Fault Tolerance for Iterative Methods in High-Performance Computing
Iterative methods are commonly used approaches to solve large, sparse linear systems, which are fundamental operations for many modern scientific simulations. When the large-scale iterative methods are running with a large number of ranks in parallel, they are anticipated to be more susceptible to soft errors in both logic circuits and memory subsystems and fail-stop errors in the entire system, considering large component counts and lower power margins of emerging high-performance computing (HPC) platforms.
To protect iterative methods from soft errors, we propose an online algorithm-based fault tolerance (ABFT) approach to efficiently detect and recover soft errors for iterative methods. We design a novel checksum-based encoding scheme for matrix-vector multiplication that is resilient to both arithmetic and memory errors. Our design decouples the checksum updating process from the actual computation and allows adaptive checksum overhead control. Building on this new encoding mechanism, we propose two online ABFT designs that can effectively recover from errors when combined with a checkpoint/rollback scheme. These designs are capable of addressing scenarios under different error rates. Our ABFT approaches apply to a wide range of iterative solvers that primarily rely on matrix-vector multiplication and vector linear operations. We evaluate our designs through comprehensive analytical and empirical analysis. Experimental evaluation on the Stampede supercomputer demonstrates the low-performance overheads incurred by our two ABFT schemes for preconditioned CG (0.4% and 2.2%) and preconditioned BiCGSTAB (1.0% and 4.0%) for the largest SPD matrix from UFL Sparse Matrix Collection. The evaluation also demonstrates the flexibility and effectiveness of our proposed designs for detecting and recovering various types of soft errors in iterative methods.
Iterative methods have to checkpoint the dynamic variables periodically in case of unavoidable fail-stop errors, requiring fast I/O systems and large storage space. Thus, significantly reducing the data to be checkpointed is critical to improving the overall performance of iterative methods. Lossy compression allowing user-controlled data loss can significantly reduce the I/O burden. To this end, we design a new error-controlled lossy compression algorithm for large-scale scientific data. We significantly improve the prediction accuracy for each data point based on its nearby data values along multiple dimensions. We derive a series of multilayer prediction formulas and their unified formula in the context of data compression. One serious challenge is that the data prediction has to be performed based on the preceding decompressed values during the compression in order to guarantee the error bounds, which may degrade the prediction accuracy in turn. We explore the best layer for the prediction by considering the impact of compression errors on the prediction accuracy and propose an adaptive error-controlled quantization encoder, which can further improve the prediction accuracy considerably. The data size can be reduced significantly after performing the variable-length encoding because of the uneven distribution produced by our quantization encoder. We evaluate the new compressor on production scientific data sets and compare it with many other state-of-the-art compressors. Experiments show that our compressor is the best in class, especially with regard to compression ratios and compression errors. Our solution is better than the second-best solution by more than a 2x increase in the compression ratio and 3.8x reduction in the normalized root mean squared error on average, with reasonable error bounds and user-desired bit-rates.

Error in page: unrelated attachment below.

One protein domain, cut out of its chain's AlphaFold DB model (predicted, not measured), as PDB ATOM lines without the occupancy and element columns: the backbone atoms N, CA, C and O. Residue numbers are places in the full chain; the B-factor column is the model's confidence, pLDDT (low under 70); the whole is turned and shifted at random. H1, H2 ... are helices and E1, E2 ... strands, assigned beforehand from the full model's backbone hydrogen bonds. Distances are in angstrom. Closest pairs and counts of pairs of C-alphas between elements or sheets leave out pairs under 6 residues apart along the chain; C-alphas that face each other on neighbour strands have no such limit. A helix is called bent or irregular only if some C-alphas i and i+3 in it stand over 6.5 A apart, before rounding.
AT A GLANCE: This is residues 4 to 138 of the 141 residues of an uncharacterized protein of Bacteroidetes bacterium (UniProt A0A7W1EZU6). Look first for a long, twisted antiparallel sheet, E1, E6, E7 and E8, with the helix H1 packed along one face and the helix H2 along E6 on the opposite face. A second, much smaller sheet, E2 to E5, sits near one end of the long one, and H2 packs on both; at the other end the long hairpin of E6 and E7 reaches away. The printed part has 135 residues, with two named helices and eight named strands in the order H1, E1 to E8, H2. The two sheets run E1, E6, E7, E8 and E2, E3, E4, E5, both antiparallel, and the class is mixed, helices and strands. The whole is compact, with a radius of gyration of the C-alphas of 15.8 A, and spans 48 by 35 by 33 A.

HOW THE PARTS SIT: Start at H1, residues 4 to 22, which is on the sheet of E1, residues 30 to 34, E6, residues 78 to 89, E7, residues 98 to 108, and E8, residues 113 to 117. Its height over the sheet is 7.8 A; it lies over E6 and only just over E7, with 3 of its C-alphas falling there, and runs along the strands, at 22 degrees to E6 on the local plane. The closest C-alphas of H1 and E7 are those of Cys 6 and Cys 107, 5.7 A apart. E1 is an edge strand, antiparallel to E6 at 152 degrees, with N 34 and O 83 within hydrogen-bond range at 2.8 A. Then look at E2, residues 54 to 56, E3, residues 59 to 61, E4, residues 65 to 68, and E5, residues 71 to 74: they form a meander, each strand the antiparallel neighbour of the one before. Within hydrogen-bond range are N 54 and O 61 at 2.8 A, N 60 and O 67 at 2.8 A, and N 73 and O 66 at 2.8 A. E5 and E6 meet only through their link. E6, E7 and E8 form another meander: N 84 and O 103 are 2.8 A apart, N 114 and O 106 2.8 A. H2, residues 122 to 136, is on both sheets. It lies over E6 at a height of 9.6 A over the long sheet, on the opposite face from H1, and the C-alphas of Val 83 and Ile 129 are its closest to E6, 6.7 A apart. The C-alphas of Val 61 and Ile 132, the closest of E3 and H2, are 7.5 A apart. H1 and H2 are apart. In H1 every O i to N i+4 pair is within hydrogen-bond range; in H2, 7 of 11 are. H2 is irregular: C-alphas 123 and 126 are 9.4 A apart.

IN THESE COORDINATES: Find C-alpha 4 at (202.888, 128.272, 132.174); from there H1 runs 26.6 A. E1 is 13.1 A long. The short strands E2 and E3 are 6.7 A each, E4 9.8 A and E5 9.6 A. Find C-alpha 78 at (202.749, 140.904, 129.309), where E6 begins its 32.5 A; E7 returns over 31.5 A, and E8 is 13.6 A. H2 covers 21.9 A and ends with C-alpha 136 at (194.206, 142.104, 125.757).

Finally, we design a novel lossy checkpointing scheme that can significantly improve the checkpointing performance of iterative methods by leveraging our proposed lossy compression to tolerate failure-stop errors. We formulate a lossy checkpointing performance model and derive theoretically an upper bound for the extra number of iterations caused by the distortion of data in lossy checkpoints, in order to guarantee the performance improvement under the lossy checkpointing scheme. We analyze the impact of lossy checkpointing (i.e., the extra number of iterations caused by lossy checkpointing files) for multiple types of iterative methods. We evaluate the lossy checkpointing scheme with optimal checkpointing intervals on a high-performance computing environment with 2,048 cores, using a well-known scientific computation package PETSc and a state-of-the-art checkpoint/restart toolkit. Experiments show that our optimized lossy checkpointing scheme can significantly reduce the fault tolerance overhead for iterative methods by 23%∼70% compared with traditional checkpointing and 20%∼58% compared with lossless-compressed checkpointing, in the presence of system failures.